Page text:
Pilot Training: Appreciating Recurrent


Pilot Training Can Include Having Difficult Discussions 

I’m not sure if we appreciate recurrent pilot training for the gem that it is. For most of us, it’s a week of systems and simulators, and then we’re ready to take to the skies again. It’s a week in a hotel room, going out to eat, setting the alarm, and answering questions in class. Pretty routine. But do we truly grasp the importance of learning about our aircraft type in the real world?  

The pilots and instructors who take recurrent pilot training and talk about what has happened to them over the last few months are a gold mine of information. For example, I went to recurrent last week where they brought a mechanic into our class to address anything we wanted to talk about. It was wonderful!  

I can’t imagine the buzz in the Cessna Citation recurrent class after the fatal 2018 accident that (allegedly) involved after-market winglets. It happened at Clark Regional Airport in Indiana. Unfortunately, the Citation went down shortly after take-off because of an in-flight upset that was not recoverable. There are so many questions from this accident; I’d want to spend days discussing that in ground school.   

The unique thing about this Citation was that it was fitted with the Active Technology Load Alleviation System (ATLAS), manufactured by Tamarack. The system includes wing extensions and aerodynamic control surfaces that either remain in trail with the wing or symmetrically move up or down to alleviate structural loads.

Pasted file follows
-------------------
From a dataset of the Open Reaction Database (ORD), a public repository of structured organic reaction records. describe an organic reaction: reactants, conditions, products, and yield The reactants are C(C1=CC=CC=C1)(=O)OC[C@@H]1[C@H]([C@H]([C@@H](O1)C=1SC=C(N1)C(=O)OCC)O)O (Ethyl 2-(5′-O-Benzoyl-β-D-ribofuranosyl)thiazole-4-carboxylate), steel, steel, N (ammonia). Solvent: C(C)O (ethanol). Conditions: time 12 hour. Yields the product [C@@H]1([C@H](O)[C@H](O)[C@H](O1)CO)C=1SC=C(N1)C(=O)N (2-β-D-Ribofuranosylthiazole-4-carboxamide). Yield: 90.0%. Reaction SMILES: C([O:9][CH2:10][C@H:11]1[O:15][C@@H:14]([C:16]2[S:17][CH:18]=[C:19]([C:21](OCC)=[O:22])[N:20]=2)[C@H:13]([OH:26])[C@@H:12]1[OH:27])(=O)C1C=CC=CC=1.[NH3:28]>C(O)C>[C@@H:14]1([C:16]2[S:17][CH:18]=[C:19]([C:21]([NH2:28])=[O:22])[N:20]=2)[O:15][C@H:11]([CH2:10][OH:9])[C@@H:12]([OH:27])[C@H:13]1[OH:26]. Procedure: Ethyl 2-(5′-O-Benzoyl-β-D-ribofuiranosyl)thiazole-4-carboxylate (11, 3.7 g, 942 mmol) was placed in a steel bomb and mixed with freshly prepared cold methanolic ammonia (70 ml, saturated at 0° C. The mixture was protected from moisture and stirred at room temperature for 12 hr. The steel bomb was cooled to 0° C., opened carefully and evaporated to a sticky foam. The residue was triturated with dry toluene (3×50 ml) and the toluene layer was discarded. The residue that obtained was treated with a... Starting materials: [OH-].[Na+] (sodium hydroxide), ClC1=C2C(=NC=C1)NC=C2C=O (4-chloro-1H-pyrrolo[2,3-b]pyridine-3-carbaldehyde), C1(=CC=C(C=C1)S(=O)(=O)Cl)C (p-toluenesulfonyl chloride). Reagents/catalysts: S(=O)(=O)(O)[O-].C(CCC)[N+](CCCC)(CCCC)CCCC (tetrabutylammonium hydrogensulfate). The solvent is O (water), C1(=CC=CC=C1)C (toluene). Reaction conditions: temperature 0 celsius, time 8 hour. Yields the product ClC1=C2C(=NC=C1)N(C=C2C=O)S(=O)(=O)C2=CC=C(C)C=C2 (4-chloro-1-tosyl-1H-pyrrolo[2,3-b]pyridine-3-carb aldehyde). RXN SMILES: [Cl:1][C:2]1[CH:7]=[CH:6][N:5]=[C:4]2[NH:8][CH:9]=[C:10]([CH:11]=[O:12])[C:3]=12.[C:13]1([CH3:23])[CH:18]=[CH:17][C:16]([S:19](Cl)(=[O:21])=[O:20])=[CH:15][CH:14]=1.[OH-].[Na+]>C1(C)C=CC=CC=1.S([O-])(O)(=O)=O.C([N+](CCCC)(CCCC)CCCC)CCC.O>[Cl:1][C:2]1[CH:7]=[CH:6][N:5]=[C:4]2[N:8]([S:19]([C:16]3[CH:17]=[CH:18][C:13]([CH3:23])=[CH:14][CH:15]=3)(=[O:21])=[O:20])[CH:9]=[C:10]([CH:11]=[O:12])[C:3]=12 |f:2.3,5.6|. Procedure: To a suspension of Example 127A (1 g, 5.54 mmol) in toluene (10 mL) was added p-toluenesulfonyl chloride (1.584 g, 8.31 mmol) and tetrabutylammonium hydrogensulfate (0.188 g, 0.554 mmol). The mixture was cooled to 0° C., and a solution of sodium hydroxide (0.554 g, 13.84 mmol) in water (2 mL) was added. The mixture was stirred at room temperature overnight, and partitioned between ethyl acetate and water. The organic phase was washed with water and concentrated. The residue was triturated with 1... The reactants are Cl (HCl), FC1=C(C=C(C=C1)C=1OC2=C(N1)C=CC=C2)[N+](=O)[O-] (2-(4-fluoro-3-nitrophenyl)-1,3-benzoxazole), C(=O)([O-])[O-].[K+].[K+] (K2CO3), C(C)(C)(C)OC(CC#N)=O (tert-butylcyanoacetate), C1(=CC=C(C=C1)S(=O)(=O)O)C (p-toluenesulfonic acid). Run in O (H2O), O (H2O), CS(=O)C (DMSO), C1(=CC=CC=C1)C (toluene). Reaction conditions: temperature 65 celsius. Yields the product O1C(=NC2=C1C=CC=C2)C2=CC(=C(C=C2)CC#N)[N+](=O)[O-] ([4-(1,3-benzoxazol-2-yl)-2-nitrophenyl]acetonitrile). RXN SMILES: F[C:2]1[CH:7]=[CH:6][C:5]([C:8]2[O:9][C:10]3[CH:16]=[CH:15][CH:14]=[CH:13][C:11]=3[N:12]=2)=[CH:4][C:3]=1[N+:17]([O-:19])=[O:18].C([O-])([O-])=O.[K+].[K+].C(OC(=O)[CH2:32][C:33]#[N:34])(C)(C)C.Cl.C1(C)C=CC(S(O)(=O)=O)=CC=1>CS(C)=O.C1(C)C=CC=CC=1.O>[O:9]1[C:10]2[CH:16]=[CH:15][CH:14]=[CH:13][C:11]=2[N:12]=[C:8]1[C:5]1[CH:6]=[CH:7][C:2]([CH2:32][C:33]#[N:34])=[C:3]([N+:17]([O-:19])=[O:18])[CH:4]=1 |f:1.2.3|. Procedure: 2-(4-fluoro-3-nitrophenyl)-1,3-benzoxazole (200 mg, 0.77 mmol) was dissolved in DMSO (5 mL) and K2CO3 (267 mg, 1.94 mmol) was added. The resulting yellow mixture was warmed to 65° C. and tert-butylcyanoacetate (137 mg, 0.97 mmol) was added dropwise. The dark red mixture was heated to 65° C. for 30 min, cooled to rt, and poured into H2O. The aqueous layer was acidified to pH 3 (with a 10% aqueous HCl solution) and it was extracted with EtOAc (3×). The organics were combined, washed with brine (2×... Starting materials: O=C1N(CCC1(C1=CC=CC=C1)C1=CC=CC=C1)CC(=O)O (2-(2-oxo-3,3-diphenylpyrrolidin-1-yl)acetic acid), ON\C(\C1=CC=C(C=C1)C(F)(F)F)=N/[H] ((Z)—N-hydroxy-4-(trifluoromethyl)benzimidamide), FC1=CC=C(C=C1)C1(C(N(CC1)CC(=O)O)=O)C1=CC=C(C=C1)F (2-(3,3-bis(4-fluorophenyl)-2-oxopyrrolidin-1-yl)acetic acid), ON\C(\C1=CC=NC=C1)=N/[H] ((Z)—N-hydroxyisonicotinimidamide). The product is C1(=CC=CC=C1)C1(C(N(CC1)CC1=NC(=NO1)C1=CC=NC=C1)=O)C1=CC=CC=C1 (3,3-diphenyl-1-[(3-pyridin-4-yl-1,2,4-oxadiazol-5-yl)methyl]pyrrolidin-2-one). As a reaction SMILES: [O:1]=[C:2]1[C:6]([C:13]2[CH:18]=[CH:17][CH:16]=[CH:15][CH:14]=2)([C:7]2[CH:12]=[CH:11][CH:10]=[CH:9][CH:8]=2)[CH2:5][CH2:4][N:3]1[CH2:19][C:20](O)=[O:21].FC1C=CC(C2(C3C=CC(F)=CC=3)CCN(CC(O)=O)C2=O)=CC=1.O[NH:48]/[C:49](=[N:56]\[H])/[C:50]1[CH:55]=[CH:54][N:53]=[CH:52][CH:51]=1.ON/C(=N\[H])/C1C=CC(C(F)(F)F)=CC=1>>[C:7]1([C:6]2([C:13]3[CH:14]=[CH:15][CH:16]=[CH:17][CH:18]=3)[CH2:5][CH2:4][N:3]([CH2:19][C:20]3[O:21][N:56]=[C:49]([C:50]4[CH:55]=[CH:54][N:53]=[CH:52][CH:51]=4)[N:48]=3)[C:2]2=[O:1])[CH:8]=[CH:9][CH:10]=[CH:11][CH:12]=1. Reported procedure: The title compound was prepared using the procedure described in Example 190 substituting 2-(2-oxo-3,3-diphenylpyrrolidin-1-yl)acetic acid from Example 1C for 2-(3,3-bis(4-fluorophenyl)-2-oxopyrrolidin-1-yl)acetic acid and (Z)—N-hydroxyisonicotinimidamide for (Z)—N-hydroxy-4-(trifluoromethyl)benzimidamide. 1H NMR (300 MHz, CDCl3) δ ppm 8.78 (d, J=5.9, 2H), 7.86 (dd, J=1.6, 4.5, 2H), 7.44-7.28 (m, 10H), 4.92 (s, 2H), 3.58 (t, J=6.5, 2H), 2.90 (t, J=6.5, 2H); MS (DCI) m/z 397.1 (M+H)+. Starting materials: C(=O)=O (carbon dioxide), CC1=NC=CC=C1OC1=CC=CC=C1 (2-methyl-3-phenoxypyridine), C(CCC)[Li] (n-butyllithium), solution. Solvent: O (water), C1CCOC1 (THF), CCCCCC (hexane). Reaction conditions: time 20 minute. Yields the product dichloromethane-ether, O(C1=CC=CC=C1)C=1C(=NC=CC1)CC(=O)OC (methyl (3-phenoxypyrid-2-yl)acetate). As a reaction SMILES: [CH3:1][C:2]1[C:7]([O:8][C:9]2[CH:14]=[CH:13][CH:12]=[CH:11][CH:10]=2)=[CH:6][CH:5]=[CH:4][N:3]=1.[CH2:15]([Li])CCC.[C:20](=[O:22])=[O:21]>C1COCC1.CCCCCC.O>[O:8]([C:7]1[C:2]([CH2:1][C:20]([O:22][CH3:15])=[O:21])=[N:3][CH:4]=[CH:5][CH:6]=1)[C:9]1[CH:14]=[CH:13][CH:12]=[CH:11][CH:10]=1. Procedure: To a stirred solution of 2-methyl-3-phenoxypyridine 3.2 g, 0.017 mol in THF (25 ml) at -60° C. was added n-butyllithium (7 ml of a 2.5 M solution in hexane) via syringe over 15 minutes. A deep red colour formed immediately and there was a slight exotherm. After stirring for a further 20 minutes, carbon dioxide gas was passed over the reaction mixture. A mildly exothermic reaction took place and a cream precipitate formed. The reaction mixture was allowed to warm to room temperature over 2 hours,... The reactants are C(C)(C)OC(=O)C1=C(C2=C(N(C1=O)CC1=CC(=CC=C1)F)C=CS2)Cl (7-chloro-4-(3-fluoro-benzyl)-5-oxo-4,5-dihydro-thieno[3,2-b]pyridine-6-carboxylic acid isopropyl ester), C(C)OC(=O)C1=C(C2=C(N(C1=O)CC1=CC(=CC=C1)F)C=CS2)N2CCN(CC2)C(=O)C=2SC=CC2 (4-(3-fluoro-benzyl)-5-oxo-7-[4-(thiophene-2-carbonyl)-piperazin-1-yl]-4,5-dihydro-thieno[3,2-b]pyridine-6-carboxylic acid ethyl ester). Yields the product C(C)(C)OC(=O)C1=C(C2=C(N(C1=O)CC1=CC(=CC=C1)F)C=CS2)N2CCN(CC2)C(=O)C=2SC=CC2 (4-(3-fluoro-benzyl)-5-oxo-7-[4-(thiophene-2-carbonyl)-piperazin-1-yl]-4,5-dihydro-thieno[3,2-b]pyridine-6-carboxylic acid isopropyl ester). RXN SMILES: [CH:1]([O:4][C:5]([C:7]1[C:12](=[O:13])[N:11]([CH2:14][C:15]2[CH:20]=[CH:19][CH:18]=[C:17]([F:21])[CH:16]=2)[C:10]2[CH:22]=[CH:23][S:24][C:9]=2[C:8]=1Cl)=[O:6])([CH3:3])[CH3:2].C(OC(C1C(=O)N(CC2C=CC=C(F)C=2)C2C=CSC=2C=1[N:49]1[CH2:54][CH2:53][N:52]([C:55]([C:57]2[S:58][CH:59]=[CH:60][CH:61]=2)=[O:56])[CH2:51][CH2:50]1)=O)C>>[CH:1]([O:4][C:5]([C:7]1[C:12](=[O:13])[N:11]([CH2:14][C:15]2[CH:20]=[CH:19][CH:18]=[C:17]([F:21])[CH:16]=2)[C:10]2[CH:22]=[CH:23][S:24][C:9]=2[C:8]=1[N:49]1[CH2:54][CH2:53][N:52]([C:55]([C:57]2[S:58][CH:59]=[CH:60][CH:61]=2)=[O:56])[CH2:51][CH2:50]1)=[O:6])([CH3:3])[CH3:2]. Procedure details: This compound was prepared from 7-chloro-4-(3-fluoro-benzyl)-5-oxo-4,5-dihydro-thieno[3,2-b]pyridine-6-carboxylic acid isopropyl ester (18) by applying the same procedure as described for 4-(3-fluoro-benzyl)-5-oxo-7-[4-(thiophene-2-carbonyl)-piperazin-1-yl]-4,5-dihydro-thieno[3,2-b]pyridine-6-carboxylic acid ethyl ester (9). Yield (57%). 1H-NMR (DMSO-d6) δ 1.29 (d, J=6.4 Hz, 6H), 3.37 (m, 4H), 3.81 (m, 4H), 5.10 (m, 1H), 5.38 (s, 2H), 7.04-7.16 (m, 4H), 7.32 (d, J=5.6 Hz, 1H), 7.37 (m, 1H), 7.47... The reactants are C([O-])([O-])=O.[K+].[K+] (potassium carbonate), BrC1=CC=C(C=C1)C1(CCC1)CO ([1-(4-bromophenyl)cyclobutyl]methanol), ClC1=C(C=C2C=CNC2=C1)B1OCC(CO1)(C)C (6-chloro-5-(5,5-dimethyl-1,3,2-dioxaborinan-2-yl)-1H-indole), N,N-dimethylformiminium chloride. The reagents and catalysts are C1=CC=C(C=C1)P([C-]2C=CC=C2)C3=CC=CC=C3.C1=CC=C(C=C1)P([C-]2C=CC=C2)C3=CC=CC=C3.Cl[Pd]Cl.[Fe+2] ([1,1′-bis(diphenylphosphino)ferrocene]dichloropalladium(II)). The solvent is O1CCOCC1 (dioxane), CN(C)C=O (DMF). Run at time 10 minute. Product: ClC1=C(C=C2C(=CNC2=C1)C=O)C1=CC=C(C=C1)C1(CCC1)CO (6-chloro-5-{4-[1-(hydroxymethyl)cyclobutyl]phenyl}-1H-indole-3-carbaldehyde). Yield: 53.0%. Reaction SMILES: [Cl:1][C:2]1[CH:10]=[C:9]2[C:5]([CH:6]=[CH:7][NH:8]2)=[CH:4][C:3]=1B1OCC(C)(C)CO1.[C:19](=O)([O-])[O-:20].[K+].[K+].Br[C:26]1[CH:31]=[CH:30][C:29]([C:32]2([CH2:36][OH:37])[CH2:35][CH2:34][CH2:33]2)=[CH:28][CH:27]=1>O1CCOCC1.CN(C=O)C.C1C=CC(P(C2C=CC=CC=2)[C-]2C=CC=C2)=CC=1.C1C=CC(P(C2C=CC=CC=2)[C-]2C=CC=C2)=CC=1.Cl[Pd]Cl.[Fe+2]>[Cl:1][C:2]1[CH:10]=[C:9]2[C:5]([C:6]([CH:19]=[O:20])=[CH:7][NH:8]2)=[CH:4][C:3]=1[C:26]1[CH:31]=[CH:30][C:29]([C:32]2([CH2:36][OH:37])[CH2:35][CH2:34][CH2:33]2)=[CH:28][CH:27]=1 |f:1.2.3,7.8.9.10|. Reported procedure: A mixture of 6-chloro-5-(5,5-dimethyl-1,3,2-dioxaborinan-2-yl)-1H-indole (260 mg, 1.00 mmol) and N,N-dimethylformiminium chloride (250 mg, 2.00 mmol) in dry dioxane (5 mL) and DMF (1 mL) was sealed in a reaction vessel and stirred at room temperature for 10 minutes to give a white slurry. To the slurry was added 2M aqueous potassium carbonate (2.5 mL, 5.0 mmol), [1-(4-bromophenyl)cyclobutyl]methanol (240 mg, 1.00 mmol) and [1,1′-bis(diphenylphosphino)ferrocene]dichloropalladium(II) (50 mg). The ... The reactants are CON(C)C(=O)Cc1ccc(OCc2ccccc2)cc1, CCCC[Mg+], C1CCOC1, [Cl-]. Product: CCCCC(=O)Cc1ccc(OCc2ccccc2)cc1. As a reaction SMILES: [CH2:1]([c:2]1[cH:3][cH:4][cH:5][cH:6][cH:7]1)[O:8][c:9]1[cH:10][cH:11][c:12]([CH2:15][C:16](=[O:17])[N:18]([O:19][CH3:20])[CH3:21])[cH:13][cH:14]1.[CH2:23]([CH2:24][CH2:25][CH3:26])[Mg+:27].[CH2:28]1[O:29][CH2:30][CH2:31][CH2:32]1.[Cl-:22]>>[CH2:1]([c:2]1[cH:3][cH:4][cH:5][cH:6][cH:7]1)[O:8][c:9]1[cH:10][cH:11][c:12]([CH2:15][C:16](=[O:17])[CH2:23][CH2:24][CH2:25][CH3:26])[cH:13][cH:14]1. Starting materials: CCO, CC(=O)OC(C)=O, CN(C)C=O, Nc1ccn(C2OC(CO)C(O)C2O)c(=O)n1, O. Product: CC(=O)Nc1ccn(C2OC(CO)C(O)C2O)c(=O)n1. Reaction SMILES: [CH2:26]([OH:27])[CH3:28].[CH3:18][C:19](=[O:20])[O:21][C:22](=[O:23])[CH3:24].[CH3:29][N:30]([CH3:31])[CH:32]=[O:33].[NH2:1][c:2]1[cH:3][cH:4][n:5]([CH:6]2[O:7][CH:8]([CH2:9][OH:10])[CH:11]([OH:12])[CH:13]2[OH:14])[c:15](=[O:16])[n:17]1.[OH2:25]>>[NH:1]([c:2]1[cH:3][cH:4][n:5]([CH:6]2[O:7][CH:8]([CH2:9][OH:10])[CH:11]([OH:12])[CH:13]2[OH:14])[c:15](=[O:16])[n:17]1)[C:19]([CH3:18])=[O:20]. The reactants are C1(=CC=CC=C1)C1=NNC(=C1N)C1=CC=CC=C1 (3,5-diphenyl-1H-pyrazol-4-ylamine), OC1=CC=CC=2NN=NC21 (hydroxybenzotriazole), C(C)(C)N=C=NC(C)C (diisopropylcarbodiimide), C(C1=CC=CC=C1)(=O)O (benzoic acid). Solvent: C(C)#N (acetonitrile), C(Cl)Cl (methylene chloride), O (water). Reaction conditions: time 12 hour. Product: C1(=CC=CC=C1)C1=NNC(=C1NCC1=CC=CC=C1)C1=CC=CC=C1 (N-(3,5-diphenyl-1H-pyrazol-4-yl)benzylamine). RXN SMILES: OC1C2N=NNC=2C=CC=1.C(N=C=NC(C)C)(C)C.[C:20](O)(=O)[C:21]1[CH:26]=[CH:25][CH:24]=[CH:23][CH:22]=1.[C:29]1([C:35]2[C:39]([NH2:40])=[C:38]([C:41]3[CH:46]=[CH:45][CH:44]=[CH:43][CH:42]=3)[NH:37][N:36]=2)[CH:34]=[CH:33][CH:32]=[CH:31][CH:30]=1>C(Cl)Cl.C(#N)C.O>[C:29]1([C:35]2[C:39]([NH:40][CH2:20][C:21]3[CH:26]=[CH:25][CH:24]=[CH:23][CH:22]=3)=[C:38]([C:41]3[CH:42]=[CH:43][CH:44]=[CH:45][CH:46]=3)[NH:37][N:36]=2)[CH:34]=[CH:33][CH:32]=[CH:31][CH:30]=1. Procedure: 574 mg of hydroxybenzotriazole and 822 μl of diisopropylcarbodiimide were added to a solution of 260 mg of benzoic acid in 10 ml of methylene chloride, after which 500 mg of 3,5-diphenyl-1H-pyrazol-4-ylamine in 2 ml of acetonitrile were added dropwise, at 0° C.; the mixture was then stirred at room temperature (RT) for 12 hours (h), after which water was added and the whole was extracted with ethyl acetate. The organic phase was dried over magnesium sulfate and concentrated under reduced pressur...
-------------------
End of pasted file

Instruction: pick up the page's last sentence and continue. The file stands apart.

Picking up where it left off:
The NTSB reported the probable cause of the accident to be the “Asymmetric deployment of the left-wing load alleviation system for undetermined reasons.” Tamarack disagrees. They did their own investigation at the accident scene and determined that their system was functioning correctly at the time of the accident. I have a feeling this is not over yet.   

This is where recurrent ground school comes in, complete with input from pilots and mechanics worldwide. Tamarack says that the accident resulted from a malfunction in the attitude and heading reference system, causing the autopilot to disconnect at a bank angle much less than its normal range of functionality.   

All of you Citation pilots in pilot training right now, if active winglets are not already a part of the recurrent curriculum, raise your hand and get people talking. Do both sides have a valid point? Do both scenarios lead to a failure that may result in an unrecoverable flight upset? If so, how can you train to be able to recover? At the very least, talk about a procedure to follow if you find yourself in a similar situation. Finally, let the pilots and instructors who have gone before you share what they know and get your money’s worth out of your annual trip to the sim. 

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